This year’s Slave Route Challenge saw an outstanding turn out as over 9000 participants took to the streets of Cape Town running to break the shackles of enslavement experienced by their ancestors. Event PR manager Fatima Allie says that entries had exceeded the anticipated capacity. The race had to accommodate an extra 1000 participants making it bigger and better than previous years.
“We had expected 8000 participants but we are ecstatic that more people joined the race. We had to make space for more entrants making this race bigger than last year’s race,” says Allie.
Allie says the organizing team was saddened to turn people away as the race could hold no more entrants. The occasion is a tribute to the trials of dispossessed individuals who contributed significantly to the development of Cape Town and South Africa.
“I felt bad that we had to tell people that they could not enter the competition anymore because it is for a good cause but we just couldn’t have any more people entering anymore,” says Allie.
The race took runners through a historical journey past several landmarks, such as the Castle of Good Hope, Grand Parade, the Whipping Post, Old Slave Church, the Iziko Slave Lodge and the Slave Tree Plaque. This event is presented by the Itheko Sport Athletic Club under the auspices of Western Province Athletics.
“Running a race is great when it is as well organized as this one, with lots of different distances and option to choose from. This race offered runners and walkers something special by allowing them to experience slave history as well as passing through Cape Town’s CBD towards Bo-Kaap. It is one of Cape Town’s beautiful races,” says Allie.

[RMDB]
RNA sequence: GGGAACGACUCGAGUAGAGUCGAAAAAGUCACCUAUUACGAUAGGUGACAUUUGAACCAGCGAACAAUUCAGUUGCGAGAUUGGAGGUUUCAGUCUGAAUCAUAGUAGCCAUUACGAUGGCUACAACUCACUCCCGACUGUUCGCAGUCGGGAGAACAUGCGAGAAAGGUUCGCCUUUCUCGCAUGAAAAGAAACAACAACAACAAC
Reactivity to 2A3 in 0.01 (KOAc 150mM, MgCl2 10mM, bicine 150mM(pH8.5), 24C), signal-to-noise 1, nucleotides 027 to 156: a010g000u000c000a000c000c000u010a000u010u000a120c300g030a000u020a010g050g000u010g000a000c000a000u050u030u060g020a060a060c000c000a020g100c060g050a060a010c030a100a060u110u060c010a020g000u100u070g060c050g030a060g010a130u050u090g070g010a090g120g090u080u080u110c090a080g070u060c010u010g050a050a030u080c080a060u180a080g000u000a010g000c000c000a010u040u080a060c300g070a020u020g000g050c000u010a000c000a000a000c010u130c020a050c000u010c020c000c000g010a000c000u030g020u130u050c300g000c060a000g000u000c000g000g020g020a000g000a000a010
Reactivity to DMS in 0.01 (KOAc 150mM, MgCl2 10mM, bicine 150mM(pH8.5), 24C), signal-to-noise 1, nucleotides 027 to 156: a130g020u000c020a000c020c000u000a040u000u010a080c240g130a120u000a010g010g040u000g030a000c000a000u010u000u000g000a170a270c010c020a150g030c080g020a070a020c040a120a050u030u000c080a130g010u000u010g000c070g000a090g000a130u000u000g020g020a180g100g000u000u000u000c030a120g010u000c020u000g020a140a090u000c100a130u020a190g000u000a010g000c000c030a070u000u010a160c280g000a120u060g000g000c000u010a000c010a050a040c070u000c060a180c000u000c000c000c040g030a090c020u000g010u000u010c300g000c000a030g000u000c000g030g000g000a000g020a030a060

Runners wore race numbers with their names and the name of the ancestor they would be running in the name of.
She adds: “The biggest highlight was seeing people running with their race number stating which ancestor they were running for.”
The Slave Route Challenge is proudly sponsored by Metropolitan, as part of its Mojo Series which celebrates the community.
Finishers of the race were awarded a metal after handing in their race entry cards and ushered to the refreshment stations where they received a Jive cooldrink.
For first time runner, Sherazaan Samosdien the race was a unique experience. Samosdien says participants get to witness some of Cape Town’s beauty while on route.
“This was such a new experience for me and it made me realise Cape Town is such a beautiful city,” says Samosdien.
Some found the scenic route of bright-coloured homes, skyscrapers and street markets against a mountainous backdrop to be a gratifying way to kick off and end their day.
“Best way to start my day cruising thru our beautiful city,” says Sue Ullyett.
For regular Naseema Sonday the race never disappoints as the staff are sufficient. For Sonday ‘koesister hill’ was the pinacle point as the racers got a taste of some of the mother city’s popular Malay cuisine.
“I really enjoyed the race as it dishes out koesisters. No race is the same as one that gives runners koesisters and Jives. The steep hills proved as a challenge but I’m glad I finished it,” says Sonday.
Others say that the race is something that should not be missed. Fitness fanatic Ash Simsonis encourages people to participate in the race if they haven’t done so before.
“One of my favourites is the SlaveRoute Challenge. If you haven’t done it yet, you’re missing out,” says Simsonis.
Most found that no other race compared to The Challenge as it assisted people to build stamina.
“Epic race! It takes you through the city’s best sites but the best thing is that you build endurance,” says Kandi Delport.
What a great race! I loved running through the city,” says Leigh Bee.